The plains before the wall were slick and muddy from the recent rains, pockmarked with blackened craters and the crisscrossing spider-web of trenches long-abandoned. It was a daunting sight, but there was nothing for it now. Oen sprinted across a stretch of level ground—a quick dash, breathless, and slid down behind a ruined outcropping of stone. The savage shouts of his pursuers rang in the air behind him. They had seen him at last, after all his caution and stealth, after all the hours spent crawling through the mud and filth with the rain beating down on him, half-paralyzed with the fear of discovery. He had only just made it past the Skakdi outpost. He had almost been in the clear. A short sprint to the shelter of the gate, and the long journey would be over...but the light of morning had given him away. It could never have been that easy.
Oen leaned out from his cover and scanned the ravaged field before him once more, waiting for his chance. The shapes on the horizon approached, hazy under a dull gray sky. The siege may have been lifted for a time, leaving the field before the wall empty of enemies, but the war was far from over. They would not let him reach the city alive.
The patrol turned aside to search one of the trenches, and there was his chance. Oen leapt up and ran, feet pounding the dirt. A shout went up, and he dove forward, headlong into another ditch. Mud splattered across his Kanohi as the sound of burning death seared the air above him. They almost had him that time. He crawled forward, following the direction of the ditch. It went parallel to the wall for a distance, and then curved towards it. Quickly now. Quickly! His lungs were burning, and his muscles ached, but he had to go on. So close. So close to those walls. They had given everything to get him here. Everything. He could not fail them now.
The ditch grew shallower, and soon he had no choice but to stand up and run forward in the open again. He was maybe a hundred bio from the wall now. The gate loomed on the left, and he was sure he could see the shapes of sentries on the parapets. They would see him. Surely they would: a small figure on the muddy, pockmarked plain below. They would see his pursuers at the very least. That would get their attention if nothing else. He was almost there. Almost there!
Another shudder in the air behind him, and the earth exploded in a surge of sweltering heat to his right. He stumbled, but kept going, trying not to run in a straight line. Don’t look behind you, Oen. Don’t even look. The gate was close now. Surely he was within range!
Another blast, closer this time, and he felt fire scorch the armor on his back. The shock from the blast sent him forward on his hands and knees, dazed and weak. Get up. Get up. You’re a sitting target. They’re drawing a bead on you right now. But it was hard...he was so weary, and there was no sign from the wall. What if they couldn’t see him? What if they didn’t care? He wasn’t fast enough...Was this the end? After all this time, after this long, desperate chase across the war-torn plains, he would die here on the edge of safety? Was that truly how it would end?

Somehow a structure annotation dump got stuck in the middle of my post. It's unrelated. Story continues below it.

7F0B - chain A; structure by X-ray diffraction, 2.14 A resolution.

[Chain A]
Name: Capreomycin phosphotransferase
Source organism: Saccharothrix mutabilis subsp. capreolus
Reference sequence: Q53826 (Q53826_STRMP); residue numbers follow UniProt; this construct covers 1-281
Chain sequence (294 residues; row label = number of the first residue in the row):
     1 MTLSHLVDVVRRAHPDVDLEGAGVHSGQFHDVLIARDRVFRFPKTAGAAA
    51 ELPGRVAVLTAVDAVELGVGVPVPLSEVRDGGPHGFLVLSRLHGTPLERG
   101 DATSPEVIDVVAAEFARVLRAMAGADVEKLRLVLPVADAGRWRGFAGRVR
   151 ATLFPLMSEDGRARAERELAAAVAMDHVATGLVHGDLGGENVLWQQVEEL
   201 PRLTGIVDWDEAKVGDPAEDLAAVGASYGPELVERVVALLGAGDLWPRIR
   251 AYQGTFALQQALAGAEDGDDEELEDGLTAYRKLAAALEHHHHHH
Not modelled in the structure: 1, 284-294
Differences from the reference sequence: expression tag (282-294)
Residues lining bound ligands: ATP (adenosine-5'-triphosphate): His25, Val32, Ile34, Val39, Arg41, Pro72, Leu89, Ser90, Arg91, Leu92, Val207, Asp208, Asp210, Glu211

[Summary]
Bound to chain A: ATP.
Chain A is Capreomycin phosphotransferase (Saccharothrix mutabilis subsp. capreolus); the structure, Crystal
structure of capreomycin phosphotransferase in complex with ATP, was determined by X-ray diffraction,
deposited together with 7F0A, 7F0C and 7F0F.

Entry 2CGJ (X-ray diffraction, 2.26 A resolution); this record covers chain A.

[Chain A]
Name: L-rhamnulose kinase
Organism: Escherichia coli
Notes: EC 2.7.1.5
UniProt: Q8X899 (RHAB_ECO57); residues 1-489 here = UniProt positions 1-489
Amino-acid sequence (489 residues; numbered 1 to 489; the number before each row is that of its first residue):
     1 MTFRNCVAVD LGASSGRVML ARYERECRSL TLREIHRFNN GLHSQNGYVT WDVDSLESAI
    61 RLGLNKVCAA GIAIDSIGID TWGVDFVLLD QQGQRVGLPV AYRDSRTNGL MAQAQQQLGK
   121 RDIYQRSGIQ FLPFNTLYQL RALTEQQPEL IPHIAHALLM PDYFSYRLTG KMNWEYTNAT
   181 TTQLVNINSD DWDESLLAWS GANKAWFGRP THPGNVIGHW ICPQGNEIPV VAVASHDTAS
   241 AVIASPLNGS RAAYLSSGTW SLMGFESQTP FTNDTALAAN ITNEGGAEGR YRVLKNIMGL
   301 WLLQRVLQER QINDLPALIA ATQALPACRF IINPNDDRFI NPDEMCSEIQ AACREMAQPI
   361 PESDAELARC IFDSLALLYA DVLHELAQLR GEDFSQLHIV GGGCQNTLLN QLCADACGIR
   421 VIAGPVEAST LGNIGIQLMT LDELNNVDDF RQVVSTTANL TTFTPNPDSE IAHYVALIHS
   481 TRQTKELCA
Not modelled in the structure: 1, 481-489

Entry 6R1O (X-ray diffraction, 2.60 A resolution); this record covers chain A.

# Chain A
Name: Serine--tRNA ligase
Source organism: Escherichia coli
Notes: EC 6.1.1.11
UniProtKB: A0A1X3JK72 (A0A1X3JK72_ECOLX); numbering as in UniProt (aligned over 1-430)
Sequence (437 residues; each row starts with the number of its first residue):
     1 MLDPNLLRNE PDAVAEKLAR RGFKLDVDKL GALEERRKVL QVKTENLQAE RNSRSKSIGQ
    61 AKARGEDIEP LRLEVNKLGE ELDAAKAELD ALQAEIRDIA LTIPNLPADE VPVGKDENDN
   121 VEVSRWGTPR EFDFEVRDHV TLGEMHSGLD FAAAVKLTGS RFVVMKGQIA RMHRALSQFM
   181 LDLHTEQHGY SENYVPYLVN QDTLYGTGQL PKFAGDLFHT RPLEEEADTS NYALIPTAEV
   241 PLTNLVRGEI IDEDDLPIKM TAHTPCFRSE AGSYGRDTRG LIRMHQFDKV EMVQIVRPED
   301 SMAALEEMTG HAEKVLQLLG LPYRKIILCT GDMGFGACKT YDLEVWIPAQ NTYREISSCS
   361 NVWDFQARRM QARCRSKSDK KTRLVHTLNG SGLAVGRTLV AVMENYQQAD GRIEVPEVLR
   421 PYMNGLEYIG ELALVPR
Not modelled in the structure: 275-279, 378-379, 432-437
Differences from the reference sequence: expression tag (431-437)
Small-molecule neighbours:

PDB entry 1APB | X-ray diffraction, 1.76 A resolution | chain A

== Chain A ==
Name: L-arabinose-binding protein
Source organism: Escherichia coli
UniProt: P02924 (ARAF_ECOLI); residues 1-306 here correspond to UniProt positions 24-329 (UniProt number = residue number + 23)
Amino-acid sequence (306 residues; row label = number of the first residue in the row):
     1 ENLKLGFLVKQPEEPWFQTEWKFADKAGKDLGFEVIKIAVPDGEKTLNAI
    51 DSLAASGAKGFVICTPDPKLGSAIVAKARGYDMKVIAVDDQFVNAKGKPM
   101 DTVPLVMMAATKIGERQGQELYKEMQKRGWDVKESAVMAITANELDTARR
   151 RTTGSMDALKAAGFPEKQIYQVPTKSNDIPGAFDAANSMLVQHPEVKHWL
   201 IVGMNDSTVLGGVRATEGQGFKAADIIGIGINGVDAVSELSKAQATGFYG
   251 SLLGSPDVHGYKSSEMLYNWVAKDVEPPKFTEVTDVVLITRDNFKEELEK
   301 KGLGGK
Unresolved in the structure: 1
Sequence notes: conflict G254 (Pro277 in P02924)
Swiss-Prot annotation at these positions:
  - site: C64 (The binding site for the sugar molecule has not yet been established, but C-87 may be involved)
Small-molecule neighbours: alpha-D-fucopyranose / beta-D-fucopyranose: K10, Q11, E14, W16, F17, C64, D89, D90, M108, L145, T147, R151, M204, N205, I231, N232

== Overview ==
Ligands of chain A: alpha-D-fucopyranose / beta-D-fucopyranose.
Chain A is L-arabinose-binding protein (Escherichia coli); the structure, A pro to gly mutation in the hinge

No. The tablet was in his hand, and suddenly he was up again, running with faltering feet toward the distant wall, arm upraised. The symbol on the tablet flashed and flickered in the dull light as he surged forward. Can you see it? Can you? I’m here! Look! Look at me!
And then he felt the heat at his back again, and the ripple in the air, and knew that they had him. Time seemed to slow, and he stumbled once more, hand still raised. His eyes closed, and he waited for the end.
A flash of light blazed around him, and he felt the surge of energy scorch the air into smoke, as he fell forward—
--but he did not die. A shadow fell over the ground, and a rush of expanding air washed over him. A hand gripped his shoulder, hauling him upright, and suddenly there was another mask staring into his face. A Mask of Teleportation, and then it was a Hau again, and another blast of energy poured over them, but it did not touch them. Strong arms lifted him, and the Toa spoke:
“Cutting it close aren’t you, Matoran? Where is Toa Kitah?”
“Sh-she—” he gasped, still dazed, “She d-didn’t make it.” The tablet was heavy in his hand. It had been Kitah’s, before she died. It was her Pass, her identification, before the cursed Skakdi burned a hole in her back. She had pressed it into his hands, as the life slipped from her.
“Get going,” she had rasped in his ear. “Still...still a chance.”
Her breath had rattled in her chest as they both lay hidden in the muddy ditch, and then she was gone. The last of his companions, gone. It was only him now...he was the last. He had wept bitterly, clamping his hands tightly over his mouth for fear of alerting the patrols. Harsh tears that were lost in the rain. You are the last...
Suddenly Oen realized that a Suletu was staring down at him now. A moment passed, and the gray Toa nodded in understanding, his face strained with the weight of shared memory. They had given everything for him, everything they had...it was a heavy thought.
But then the Toa’s eyes flicked up toward the horizon. The Kualsi was back, and the world reeled and flashed away as Oen, last survivor of the Millennium War, was carried to safety behind the Looming Wall.
For the Ambage Fortnightly Flash Fiction Contest. Theme: Tablet of Transit.